The Real-Life Witches Behind The Chilling Adventures Of Sabrina

While The Chilling Adventures of Sabrina is a fictional creation, the show's creators have based quite a few of its concepts on real-world ties to witchcraft and the occult. They include real modern day pagans like production designer Lisa Soper, who told Refinery29 that some things like the show's sets, props, and spells are the real occult deal.

Witches, in fact, have been part of history for a very, very long time. They're arguably represented far back into human prehistory, according to the Journal of Archaeological Method and Theory. Consider all of the apparently ritual objects uncovered by excavators, some of which appear to have been destroyed as part of a religious ritual. More directly, named witches and magic workers show up fairly early in the historical records, says History. They include the mysterious Witch of Endor mentioned in the Bible's Book of Samuel, written some time between 931 to 721 B.C.E.

Some of these witches get a bit of air time on The Chilling Adventures of Sabrina. During season one's scene showing the exorcism of Uncle Jesse, Sabrina and her witch associates reference a number of witches, says Insider. Some of them, like Hecate and Artemis, are ancient goddesses. Others live in the realm of folklore. A few more, like modern witch Sybil Leek and Salem witch panic survivor Mary Bradbury, are very real people. Here are a few of those real-life witches behind The Chilling Adventures of Sabrina.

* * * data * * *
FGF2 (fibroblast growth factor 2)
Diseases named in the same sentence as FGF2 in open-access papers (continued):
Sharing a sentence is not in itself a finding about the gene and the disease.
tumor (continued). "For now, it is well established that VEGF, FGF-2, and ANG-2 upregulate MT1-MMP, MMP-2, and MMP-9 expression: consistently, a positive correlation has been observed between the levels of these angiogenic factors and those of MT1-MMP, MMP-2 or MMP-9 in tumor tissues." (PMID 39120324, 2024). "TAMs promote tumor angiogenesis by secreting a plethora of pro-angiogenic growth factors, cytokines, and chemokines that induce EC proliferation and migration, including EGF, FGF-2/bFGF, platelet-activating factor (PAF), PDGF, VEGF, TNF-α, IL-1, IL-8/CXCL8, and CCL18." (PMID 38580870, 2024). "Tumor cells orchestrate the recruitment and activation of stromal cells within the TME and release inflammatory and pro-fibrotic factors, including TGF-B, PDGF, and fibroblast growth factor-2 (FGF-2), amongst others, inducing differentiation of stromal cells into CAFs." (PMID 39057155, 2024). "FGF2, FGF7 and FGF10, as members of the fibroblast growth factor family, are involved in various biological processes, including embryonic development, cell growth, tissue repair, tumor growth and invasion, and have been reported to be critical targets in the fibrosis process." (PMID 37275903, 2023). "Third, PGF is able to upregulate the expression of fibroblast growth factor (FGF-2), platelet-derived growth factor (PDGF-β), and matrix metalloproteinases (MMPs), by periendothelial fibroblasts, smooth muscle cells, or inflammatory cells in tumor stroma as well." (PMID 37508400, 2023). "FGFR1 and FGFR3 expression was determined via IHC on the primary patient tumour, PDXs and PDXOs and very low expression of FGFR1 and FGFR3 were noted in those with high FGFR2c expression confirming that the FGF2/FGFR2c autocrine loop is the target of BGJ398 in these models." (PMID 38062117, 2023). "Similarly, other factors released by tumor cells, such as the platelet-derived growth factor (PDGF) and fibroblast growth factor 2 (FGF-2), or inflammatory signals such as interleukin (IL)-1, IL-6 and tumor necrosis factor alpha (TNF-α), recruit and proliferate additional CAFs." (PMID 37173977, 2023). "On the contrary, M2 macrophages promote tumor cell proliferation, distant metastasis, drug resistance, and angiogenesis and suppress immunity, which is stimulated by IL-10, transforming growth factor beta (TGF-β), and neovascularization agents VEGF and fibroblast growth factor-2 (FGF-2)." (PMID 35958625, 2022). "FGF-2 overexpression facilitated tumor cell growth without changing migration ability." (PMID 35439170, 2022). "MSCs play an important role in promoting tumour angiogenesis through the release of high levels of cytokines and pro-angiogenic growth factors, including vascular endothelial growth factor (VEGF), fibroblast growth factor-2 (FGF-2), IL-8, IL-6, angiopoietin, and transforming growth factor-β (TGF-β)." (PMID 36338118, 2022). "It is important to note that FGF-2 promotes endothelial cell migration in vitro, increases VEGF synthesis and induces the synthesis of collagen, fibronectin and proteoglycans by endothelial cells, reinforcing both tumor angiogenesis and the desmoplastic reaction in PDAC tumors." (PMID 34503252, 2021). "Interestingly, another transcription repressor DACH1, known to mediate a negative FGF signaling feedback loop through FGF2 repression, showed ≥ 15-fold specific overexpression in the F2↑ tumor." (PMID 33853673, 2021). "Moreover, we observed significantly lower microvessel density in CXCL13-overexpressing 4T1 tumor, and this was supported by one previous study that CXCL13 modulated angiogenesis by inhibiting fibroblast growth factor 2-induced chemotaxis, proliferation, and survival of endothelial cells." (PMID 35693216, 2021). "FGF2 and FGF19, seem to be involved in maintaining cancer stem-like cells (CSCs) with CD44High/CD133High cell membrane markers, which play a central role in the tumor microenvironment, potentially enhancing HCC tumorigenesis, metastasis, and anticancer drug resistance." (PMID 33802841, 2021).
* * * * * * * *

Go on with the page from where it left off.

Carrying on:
The Witch of Endor creeped out a Biblical king

The Witch of Endor's appearance in the Book of Samuel is pretty troubling for many religious leaders and Biblical scholars, precisely because she practices magic. More specifically, says the Jewish Encyclopedia, she practices "necromancy," a form of spirit-summoning where she calls upon the dead, as requested by King Saul of Israel. The fact that the Witch of Endor works her forbidden art in the service of a Biblical king is awkward, at best.

As related in 1 Samuel, Saul is actually the source of this awkwardness. Having gotten rid of all the magical workers from Israel, he now finds himself in need of help from God as an army is marching against him. But, God's apparently not speaking to him, so Saul seeks out the Witch of Endor in order to raise the dead prophet, Samuel. The witch is understandably suspicious, but Saul says he won't have her killed. She raises the dead prophet, who goes on to excoriate Saul and tell him that the army will overtake Israel. Saul's days as a king are numbered. Saul, who's been fasting, faints and eventually accepts his fate.